The opinion of the court was delivered by: VICTOR B. Kenton United States Magistrate Judge
MEMORANDUM OPINION AND ORDER
This matter is before the Court for review of the decision by the Commissioner of Social Security denying Plaintiff's application for disability benefits. Pursuant to 28 U.S.C. §636(c), the parties have consented that the case may be handled by the Magistrate Judge. The action arises under 42 U.S.C. §405(g), which authorizes the Court to enter judgment upon the pleadings and transcript of the Administrative Record ("AR") before the Commissioner. The parties have filed the Joint Stipulation ("JS"), and the Commissioner has filed the certified AR.
Plaintiff raises the following issues:
1. Whether the Administrative Law Judge ("ALJ") committed legal error in not adequately assessing the testimony of Plaintiff's daughter (JS at p. 2); and
2. Whether the ALJ properly considered a mental impairment. (JS at p. 6.)
This Memorandum Opinion will constitute the Court's findings of fact and conclusions of law. After reviewing the matter, the Court concludes that for the reasons set forth, the decision of the Commissioner must be reversed and the matter remanded.
THE ALJ PROPERLY CONSIDERED OBJECTIVE MEDICAL EVIDENCE CONCERNING PLAINTIFF'S MENTAL IMPAIRMENT, BUT IMPROPERLY REJECTED THE TESTIMONY OF PLAINTIFF'S DAUGHTER
The two issues in this case concern the ALJ's evaluation of Plaintiff's mental impairment. In the first issue, Plaintiff asserts that the ALJ erred in rejecting the testimony provided by Plaintiff's daughter, and in the second issue, Plaintiff disputes the ALJ's evaluation of the objective medical evidence. The Court will turn to the second issue first.
There is no dispute between the parties that Plaintiff received treatment for anxiety and depression. (See Plaintiff's portion of the JS at 4; Defendant's portion at 7, citing AR 431-33, 438, 441-42, 521-22, 524, 526, and 528.) In addition, at the first administrative hearing in this matter, which occurred on September 18, 2008, Plaintiff provided fairly detailed testimony about her mental health treatment, in particular her treatment and medications for depression. (See, e.g., AR 62-66.)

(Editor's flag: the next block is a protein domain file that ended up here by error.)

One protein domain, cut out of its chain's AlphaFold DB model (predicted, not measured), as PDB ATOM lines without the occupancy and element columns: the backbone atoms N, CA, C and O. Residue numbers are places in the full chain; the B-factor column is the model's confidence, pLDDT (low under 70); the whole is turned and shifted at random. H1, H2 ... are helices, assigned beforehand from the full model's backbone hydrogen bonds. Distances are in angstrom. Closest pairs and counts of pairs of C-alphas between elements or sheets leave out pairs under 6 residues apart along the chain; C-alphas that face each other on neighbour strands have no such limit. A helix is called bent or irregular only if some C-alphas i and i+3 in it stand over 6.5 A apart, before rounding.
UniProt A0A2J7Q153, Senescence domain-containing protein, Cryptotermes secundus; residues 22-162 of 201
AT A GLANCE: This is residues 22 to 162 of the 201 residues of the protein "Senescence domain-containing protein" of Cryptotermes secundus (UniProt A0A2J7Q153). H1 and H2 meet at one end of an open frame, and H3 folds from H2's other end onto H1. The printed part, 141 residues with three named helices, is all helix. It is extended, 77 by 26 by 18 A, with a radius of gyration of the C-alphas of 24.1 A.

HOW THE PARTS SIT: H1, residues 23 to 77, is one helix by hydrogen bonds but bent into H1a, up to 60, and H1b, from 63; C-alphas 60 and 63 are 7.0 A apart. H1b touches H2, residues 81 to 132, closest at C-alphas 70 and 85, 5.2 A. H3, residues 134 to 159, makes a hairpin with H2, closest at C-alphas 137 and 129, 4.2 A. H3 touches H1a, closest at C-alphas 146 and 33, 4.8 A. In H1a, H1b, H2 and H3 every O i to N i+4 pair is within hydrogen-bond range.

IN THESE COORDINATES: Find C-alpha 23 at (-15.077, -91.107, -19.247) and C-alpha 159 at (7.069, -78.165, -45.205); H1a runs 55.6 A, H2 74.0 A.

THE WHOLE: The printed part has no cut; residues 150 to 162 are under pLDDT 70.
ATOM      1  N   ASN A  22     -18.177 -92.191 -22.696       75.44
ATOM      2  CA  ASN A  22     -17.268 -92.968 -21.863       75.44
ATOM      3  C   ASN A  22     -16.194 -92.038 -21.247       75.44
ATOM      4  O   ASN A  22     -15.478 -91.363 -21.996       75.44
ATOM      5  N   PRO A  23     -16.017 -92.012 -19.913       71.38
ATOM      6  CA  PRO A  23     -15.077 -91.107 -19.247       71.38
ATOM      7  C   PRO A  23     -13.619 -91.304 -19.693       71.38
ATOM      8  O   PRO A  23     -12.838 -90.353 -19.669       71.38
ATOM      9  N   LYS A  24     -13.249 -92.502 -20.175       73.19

At the request of the Department of Social Services, on June 13, 2008, Plaintiff received a complete psychological evaluation ("CE") from Dr. Riahinejad, a clinical psychologist. (AR 461-465.) After performing testing, Dr. Riahinejad diagnosed on Axis I Depressive Disorder, With Anxiety. (AR 464.) He determined Plaintiff is capable of managing funds on her own behalf; she is able to understand, remember and carry out simple and repetitive instructions; she could have moderate difficulty understanding, remembering, and carrying out complex and detailed instructions; she is able to accept instructions from a supervisor and relate with co-workers; she does not have any difficulty with pace. (AR 464-465.)
In his decision, the ALJ determined that Plaintiff's mental residual functional capacity ("MRFC") includes, "in the mental realm, the claimant has moderate difficulty in understanding, remembering and carrying out complex and detailed instructions. She has no other significant limitations." (AR 23.) Thus, the ALJ adopted the CE's assessment of Plaintiff's mental functional capacity in determining her MRFC.
As to this issue, Plaintiff's objection to the ALJ's adoption of the CE's functional capacity assessment is that the CE admitted that he did not perform specific testing to assess Plaintiff's depression and/or anxiety. (AR 509.) Plaintiff's counsel points out that he requested the ALJ to order specific testing concerning anxiety and depression, which was denied. (AR 37, 39, 41, 114-15.) As such, Plaintiff's contention is that the ALJ failed to develop the record ...